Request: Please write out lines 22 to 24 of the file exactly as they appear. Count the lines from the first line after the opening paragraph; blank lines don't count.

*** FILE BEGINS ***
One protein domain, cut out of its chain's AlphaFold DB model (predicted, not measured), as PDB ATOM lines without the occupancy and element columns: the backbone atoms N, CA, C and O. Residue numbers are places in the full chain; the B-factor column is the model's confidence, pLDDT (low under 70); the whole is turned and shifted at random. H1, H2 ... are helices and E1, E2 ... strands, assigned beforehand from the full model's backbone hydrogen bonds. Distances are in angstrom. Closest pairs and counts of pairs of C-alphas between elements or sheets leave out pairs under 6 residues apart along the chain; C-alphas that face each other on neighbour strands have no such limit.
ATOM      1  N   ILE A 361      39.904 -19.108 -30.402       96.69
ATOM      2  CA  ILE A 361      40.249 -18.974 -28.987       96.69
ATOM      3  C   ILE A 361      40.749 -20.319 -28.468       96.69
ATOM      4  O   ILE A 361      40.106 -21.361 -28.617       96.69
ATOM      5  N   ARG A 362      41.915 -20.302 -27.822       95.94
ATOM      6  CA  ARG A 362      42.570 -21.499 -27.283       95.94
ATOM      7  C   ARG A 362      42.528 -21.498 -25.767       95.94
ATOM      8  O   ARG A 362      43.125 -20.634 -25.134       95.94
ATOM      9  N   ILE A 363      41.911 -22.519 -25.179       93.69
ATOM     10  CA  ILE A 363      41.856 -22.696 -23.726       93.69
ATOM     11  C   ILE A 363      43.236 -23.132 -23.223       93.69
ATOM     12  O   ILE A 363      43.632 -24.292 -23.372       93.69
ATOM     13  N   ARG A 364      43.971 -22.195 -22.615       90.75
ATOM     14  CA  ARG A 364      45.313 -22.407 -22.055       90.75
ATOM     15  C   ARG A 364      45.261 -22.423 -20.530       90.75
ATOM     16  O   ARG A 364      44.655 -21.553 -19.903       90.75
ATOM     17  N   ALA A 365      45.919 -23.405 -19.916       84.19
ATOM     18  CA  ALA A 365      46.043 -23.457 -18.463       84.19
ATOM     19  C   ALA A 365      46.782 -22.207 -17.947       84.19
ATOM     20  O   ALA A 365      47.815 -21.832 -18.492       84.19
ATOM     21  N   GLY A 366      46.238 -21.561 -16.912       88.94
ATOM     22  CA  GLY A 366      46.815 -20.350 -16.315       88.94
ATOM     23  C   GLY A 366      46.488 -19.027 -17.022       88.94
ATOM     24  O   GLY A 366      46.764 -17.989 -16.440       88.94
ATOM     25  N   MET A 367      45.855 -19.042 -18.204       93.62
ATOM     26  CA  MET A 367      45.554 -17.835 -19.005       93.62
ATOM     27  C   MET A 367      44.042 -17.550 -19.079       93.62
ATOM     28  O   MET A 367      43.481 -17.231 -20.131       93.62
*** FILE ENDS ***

ATOM     22  CA  GLY A 366      46.815 -20.350 -16.315       88.94
ATOM     23  C   GLY A 366      46.488 -19.027 -17.022       88.94
ATOM     24  O   GLY A 366      46.764 -17.989 -16.440       88.94